Latches spur VW to issue van recall

WASHINGTON -- Volkswagen AG is recalling nearly 16,000 Routan minivans to address fire concerns involving latches on the sliding doors.

The German automaker said the recall affects 2009 minivans, which are jointly developed with Chrysler LLC and built at Chrysler's Windsor, Ontario, plant.

Chrysler recently announced a recall of nearly 285,000 Dodge Grand Caravan and Chrysler Town & Country minivans because of fire concerns inside the sliding doors.

A Volkswagen spokesman said the automaker was aware of "a couple of incidents" indicating overheating in the minivans and the company contacted Chrysler when it received the reports. No injuries or crashes have been reported.

Repaid TARP funds surpasses balance

WASHINGTON -- The Treasury Department on Friday hailed what it called a milestone in the history of the controversial $700 billion bailout fund -- for the first time the amount repaid by banks and other recipients has surpassed the outstanding balance.

In the latest monthly report to Congress on the Troubled Asset Relief Program, or TARP, Treasury officials said repayments had reached $194 billion. That figure tops the $190 billion in bailout money still outstanding.

Several South Carolina-based banks have received TARP funds, including the owners of First Federal of Charleston and Mount Pleasant-based Tidelands Bank.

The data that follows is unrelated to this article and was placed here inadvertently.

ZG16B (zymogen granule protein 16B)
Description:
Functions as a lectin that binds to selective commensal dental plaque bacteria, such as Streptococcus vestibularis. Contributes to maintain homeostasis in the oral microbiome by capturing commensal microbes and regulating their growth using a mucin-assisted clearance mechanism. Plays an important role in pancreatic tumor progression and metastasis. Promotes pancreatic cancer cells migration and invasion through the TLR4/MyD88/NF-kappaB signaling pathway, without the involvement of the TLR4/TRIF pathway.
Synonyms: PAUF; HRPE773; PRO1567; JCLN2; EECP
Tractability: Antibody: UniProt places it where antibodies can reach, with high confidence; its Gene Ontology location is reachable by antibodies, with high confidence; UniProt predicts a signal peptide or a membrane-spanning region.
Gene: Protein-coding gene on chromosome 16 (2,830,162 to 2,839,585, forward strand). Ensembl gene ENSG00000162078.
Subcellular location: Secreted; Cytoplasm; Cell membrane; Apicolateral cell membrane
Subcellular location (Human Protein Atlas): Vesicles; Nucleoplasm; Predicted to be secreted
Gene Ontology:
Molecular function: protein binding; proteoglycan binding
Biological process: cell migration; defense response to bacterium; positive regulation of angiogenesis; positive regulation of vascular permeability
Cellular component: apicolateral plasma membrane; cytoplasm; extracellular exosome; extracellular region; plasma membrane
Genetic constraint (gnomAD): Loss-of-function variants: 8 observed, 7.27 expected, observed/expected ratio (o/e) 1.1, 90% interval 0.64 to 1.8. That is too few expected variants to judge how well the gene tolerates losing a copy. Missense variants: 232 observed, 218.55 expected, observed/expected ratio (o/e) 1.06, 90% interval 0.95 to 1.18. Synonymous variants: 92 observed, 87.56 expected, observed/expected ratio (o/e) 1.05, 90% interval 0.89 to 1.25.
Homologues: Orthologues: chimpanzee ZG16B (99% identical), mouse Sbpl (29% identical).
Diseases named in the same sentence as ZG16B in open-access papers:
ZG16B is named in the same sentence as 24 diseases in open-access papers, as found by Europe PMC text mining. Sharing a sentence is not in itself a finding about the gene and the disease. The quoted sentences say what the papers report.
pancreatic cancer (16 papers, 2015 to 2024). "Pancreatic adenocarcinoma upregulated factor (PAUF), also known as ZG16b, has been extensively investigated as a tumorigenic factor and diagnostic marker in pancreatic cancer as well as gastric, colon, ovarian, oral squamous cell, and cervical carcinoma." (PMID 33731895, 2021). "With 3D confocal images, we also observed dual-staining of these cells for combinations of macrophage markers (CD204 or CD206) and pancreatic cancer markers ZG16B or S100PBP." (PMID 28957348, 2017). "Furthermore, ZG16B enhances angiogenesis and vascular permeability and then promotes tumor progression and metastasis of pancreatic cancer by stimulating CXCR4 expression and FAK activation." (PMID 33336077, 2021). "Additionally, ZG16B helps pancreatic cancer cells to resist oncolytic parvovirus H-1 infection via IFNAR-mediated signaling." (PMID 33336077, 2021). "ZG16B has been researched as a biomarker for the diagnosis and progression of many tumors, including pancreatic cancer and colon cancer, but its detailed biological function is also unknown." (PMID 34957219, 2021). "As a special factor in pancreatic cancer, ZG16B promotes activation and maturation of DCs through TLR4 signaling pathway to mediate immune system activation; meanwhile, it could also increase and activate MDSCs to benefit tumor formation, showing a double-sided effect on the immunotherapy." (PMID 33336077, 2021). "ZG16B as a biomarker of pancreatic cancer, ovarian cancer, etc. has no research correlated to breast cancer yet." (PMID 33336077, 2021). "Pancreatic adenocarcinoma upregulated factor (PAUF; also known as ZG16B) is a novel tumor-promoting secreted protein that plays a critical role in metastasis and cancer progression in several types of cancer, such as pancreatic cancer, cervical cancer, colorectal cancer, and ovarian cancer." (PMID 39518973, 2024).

Egg lawsuit yields $25M settlement

MINNEAPOLIS -- Land O'Lakes this week reached a $25 million settlement in a lawsuit accusing it and the nation's other big egg producers of price-fixing, an accusation recently bolstered by one of the egg industry's own flock. Sparboe Farms settled this spring and agreed to cooperate with the plaintiffs.

Plaintiffs accuse egg-industry trade organizations and producers of conspiring to restrict supply, and thus raise prices. The industry has maintained that the price run-up was caused by a historic spike in the price of corn, the main ingredient in chicken feed.

Icahn steps up bid to buy film studio

NEW YORK -- Billionaire investor Carl Icahn intensified his effort to take control of the boutique movie studio Lions Gate Entertainment on Friday, saying he will put up his own slate of candidates to replace the company's board. Icahn, who has a roughly 19 percent stake in Lions Gate, has been tussling with management since last year.

Lions Gate backed the Oscar- winning movie "Precious: Based on the Novel 'Push' By Sapphire." It also owns the TV Guide network and produces television shows, including "Weeds" and "Mad Men."

Icahn is offering the studio's stockholders $7 per share. The bid expires Wednesday.

Tacoma does not hire SPA's ex-CEO

Former State Ports Authority chief executive officer Bernard S. Groseclose Jr. was passed over for the top job at the Port of Tacoma in Washington. Port commissioners Friday selected interim executive director John Wolfe to stay on permanently. Groseclose had been named as one of five finalists two weeks ago.